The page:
Murder of Breck Bednar

The Murder of Breck Bednar took place on 17 February 2014 at a flat on Rosebery Road in Grays, Essex, England. Bednar, a 14-year-old boy from Caterham, Surrey, was killed by 18-year-old Lewis Daynes. Bednar knew Daynes only through online gaming and had never met him in person until he visited Daynes's flat on the day of the murder.[1] Daynes pleaded guilty to the crime, and was sentenced to life imprisonment with a minimum term of 25 years.[2]

VictimEdit

Bednar was a student at St Bede's School in Redhill in Surrey, and a member of the Air Training Corps 135 Squadron also in Redhill.[1][3] He attended St John the Evangelist church in Caterham. His mother described him as relaxed and warm-hearted, with many friends with whom he played games online after school, and passionate about computing.[1][4]

Bednar's parents, Barry Bednar and Lorin LaFave, were born in the United States.[5] The family moved to England from the United States three years before Breck's birth.[6] Barry Bednar, 49, is an oil trader and shipping consultant, described by some sources as a millionaire.[5][7] Lorin LaFave, 48, is a teaching assistant.[4][5] In 2014 the Evening Standard reported that the family lived with their three children – Breck's younger siblings – in a family home in Caterham.[5]

Circumstances of deathEdit

Bednar's mother, Lorin LaFave, was reported to have "limited his access to electronics, installed parental controls and forbade him from using the same server as a boy she had grown suspicious of."[4] She recalled, "His personality was changing and his ideology was changing and he was starting to refuse to attend church with us. I felt like it was because of the negative influence of this person."[8]

According to the Daily Mail, Bednar had been introduced to the 'exclusive' six-person online gaming club at a church youth group. Bednar's mother described Lewis Daynes as controlling the group, with the power to expel members, owning and controlling an Internet chat channel on which members would communicate by voice. She told the Daily Mail that Daynes had told her son improbable stories, such as donating $2.5 million in bitcoin to Syrian rebels, and had told members they did not need to finish school because he would arrange £100,000 computer technology jobs for them.[citation needed]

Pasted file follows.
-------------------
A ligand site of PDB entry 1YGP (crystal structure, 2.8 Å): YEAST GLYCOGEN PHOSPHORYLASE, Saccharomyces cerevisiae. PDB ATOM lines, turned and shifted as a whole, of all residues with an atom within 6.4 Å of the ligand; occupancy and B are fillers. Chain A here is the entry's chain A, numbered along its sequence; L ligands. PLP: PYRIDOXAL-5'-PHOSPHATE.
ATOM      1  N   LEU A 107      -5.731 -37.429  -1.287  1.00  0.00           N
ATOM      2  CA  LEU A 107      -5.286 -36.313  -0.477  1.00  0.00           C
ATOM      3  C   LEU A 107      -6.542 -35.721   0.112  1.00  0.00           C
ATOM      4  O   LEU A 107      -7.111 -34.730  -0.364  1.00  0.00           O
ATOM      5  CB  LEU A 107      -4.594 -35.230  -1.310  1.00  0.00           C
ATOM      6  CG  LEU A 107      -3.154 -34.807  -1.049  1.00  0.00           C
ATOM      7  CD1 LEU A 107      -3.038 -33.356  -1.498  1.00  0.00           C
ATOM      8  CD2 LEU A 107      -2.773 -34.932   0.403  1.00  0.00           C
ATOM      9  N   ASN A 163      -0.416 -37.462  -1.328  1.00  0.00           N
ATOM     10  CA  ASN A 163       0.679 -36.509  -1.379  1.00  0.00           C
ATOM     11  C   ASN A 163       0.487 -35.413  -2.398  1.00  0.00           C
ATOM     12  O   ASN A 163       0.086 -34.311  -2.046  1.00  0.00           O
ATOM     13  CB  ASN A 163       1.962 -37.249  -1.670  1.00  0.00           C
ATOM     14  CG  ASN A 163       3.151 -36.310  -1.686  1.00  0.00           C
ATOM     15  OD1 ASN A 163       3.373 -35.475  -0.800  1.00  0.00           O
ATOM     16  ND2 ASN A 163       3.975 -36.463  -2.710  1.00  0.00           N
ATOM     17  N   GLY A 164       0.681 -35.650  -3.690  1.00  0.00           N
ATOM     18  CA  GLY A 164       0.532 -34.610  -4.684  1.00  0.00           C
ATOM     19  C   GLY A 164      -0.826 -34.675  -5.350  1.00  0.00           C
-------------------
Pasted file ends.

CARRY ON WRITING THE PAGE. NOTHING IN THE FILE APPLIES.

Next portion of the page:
In December 2013, Bednar's mother placed a call to Surrey Police expressing concerns around online grooming.[1] LaFave said she warned police that her son was in danger.[4] Nonetheless, it was reported, "The teenagers had been playing games online for several months, despite LaFave's efforts to put an end to their relationship."

Bednar travelled by taxi to Daynes' flat. On the day of Bednar's death, his father, with whom he had been expected to spend the weekend, sent a text message to tell LaFave that the boy had not arrived. A few hours later his siblings, 12-year-old triplets, began to receive messages that their brother had been killed, describing photos of Bednar that had been posted to social media, which were soon confirmed by the police.[4][8]

The photos, showing Bednar's body, were posted to other members of the six-person online gaming group. Word spread, leading to a friend's text message to one of the triplets, "Is it true about your brother? If it's true, it's so sad." At the same time, police were telling Bednar's parents the news that their son had been murdered.[6]

Police and paramedics were called to the flat where Bednar was found with stab wounds to his neck, but were unable to prevent him from dying at the scene.[7]

PerpetratorEdit

According to BBC News, "Lewis Daynes, 19, of Rosebery Road, Grays, was due to stand trial at Chelmsford Crown Court on a charge of murder but admitted the offence" before the jury was sworn. Sentencing by Mrs Justice Cox was scheduled for 12 January 2015.

Daynes, an unemployed computer engineer, was believed to have met Bednar while playing online video games.[1][4] The Daily Telegraph described Daynes as a 'baby-faced killer' who looked 'much younger than his 19 years'.[7] Daynes was reported by the Daily Mirror to have grown up as an only child, and after his parents split when he was 16 he lived alone in a flat owned by his grandparents; his neighbours described him as 'reclusive'.[citation needed]

Prosecutor Richard Whittam, QC, told the court, "The prosecution case was that at the time of his murder Breck was aged 14. The law makes specific provision for the murder of a child involving sexual or sadistic motivation. The prosecution has advanced the case on that basis and anticipate doing that again on the date of sentence."[7]

Simon Mayo, QC, mitigating, said Daynes had Asperger syndrome which "affects his ability to make sound judgments." Mayo also argued that there was not enough evidence to prove that the murder had been premeditated.[9]